I use page fragments both for anotherpage.htm#here as well as to refer to fragments on the same page. It seems strange that self-referring page fragments with #something are throwing away PR, much the same as nofollow links.
Anyone else done any tests on this?
11:18 pm on Apr 25, 2011 (gmt 0)

Moderator This Forum from GB 

WebmasterWorld Administrator 5+ Year Member Top Contributors Of The Month

joined:Apr 30, 2008
posts:2507
votes: 138


@tedster:
I do not yet have a definitive answer question on that so far, but the data I do have seems to say that href="#" links do increase the divisor, lowering the value of any other link on the page. In other words, it gets evaluated like a nofollow link.


If I understood well what you are saying, then bookmarking from within the page lowers PR your page passes to other pages? I can understand why it would be wise to be ignored in PR & anchor passing when linking to anchor within own page, but it seems unfair if it is just PR black hole.

Meaning that because of SEO effect one should not use bookmarks within own page even though it would make a sense to a visitor, especially in cases where the bodycopy is longer. So as a result you are inclined to break such page into two (or more) as that way PR would still be passed and circulated.
12:56 am on Apr 26, 2011 (gmt 0)

Senior Member

WebmasterWorld Senior Member tedster is a WebmasterWorld Top Contributor of All Time 10+ Year Member

joined:May 26, 2000
posts:37301
votes: 0


Sorry for any confusion. In this thread we weren't talking about links to fragments of the same page - I don't think they increase the divisor because they are not pointing anywhere else. We were talking about JavaScript "links" in a drop-down menu that initiate a function. To calrify:

<a href="#fragmentname"> does not seem to increase the "number of links" divisor.
<a href="#" onclick=[some function]> does seem to increase the "number of links" divisor.

This is a very tricky area to test, because Google has made so many changes to the way PR is calculated that I might be running into some other factor that I'm not accounting for.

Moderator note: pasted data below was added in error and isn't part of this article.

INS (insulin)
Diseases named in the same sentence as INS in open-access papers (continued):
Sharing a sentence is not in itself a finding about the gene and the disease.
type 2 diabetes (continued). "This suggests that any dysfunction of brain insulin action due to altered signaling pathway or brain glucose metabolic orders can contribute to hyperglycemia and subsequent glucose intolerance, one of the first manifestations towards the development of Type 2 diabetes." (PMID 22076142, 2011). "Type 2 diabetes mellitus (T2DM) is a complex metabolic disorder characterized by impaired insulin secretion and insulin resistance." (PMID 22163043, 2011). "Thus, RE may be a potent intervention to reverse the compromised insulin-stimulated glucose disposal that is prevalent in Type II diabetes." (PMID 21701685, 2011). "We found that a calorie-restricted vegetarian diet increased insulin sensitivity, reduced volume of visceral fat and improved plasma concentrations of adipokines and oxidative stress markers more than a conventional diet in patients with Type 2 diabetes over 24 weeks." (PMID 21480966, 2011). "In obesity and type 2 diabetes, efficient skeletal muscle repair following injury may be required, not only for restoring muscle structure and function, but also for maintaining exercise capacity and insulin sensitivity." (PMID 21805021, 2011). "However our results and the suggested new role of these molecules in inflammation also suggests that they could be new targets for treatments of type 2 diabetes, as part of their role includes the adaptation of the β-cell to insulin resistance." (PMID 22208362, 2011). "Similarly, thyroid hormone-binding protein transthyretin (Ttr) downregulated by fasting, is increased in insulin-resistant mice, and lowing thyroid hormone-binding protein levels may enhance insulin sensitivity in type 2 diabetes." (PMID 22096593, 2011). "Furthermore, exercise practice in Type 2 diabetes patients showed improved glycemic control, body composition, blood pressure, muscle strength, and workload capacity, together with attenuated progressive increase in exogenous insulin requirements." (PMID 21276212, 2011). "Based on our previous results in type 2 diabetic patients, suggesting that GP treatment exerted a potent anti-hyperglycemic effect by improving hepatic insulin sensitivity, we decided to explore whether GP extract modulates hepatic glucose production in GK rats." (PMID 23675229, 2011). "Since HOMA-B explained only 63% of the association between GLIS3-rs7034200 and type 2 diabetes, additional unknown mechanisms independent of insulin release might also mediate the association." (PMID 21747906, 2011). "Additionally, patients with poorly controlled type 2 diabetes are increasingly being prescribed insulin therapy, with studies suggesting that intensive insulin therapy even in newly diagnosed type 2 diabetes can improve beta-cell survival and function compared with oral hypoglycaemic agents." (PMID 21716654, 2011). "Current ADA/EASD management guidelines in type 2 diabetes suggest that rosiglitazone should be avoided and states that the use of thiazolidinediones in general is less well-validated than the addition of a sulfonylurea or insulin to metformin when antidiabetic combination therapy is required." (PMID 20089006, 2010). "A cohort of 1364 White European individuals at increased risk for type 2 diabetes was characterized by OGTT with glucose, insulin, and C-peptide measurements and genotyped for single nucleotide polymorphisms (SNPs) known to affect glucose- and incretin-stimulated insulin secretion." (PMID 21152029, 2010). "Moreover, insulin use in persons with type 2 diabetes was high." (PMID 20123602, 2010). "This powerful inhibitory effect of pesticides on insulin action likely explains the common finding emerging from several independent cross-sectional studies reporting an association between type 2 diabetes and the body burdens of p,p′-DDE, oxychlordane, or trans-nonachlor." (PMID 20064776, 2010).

If Google is really getting tripped up by this relatively common coding situation I'd be more than surprised - they've moved beyond the most common edge cases like this. However, I wouldn't be surprised that an "SEO spider tool" might have problems, such as the one mentioned in the first post.
10:59 am on Apr 26, 2011 (gmt 0)

Moderator This Forum from GB 

WebmasterWorld Administrator 5+ Year Member Top Contributors Of The Month

joined:Apr 30, 2008
posts:2507
votes: 138


Hi Ted, thanks for clarifying, for a moment I was worried!
4:47 pm on Apr 26, 2011 (gmt 0)

Junior Member

5+ Year Member

joined:Aug 19, 2006
posts: 168
votes: 0


Deadsea
href="#" do NOT increase the divisor, pr DOES get passed to other links on the page. This appears to be a special case. href="#offset" does increase the divisor.

Could you please clarify this a litle? It seems to be different from Tedster's statement, so maybe I've introduced some confusion into this thread by getting the wrong end of the stick.
According to your tests, does href=# refer to self-referring page fragments or js only, as in the OP's question? Does href=#offset refer to another page or the same page?
Thanks
5:24 pm on Apr 26, 2011 (gmt 0)

Senior Member

WebmasterWorld Senior Member 10+ Year Member

joined:May 7, 2003
posts: 750
votes: 0


My testing shows the opposite of what tedster just said.

<a href="#" onclick=[some function]> does *not* seem to increase the "number of links" divisor.
Neither do other types of self links and javascript links on example.com/thispage.html:
href="thispage.html"
href="javascript:;"
href="./thispage.html"
href="http://example.com/thispage.html"

href="#fragment" are a different case. It appears that such links can pass pagerank in some circumstances. I know Google is trying to direct users deep into anchors in wikipedia articles. They may have some special pagerank code that actually handles page fragments and passes pagerank to a section of a page.
5:55 pm on Apr 26, 2011 (gmt 0)

Moderator This Forum from GB 

WebmasterWorld Administrator 5+ Year Member Top Contributors Of The Month

joined:Apr 30, 2008
posts:2507
votes: 138


<a href="#" onclick=[some function]> does *not* seem to increase the "number of links" divisor.


Just curious - where were you obtaining "number of links" divisor information from?
 

Join The Conversation

Moderators and Top Contributors

Hot Threads This Week

Featured Threads

Free SEO Tools

Hire Expert Members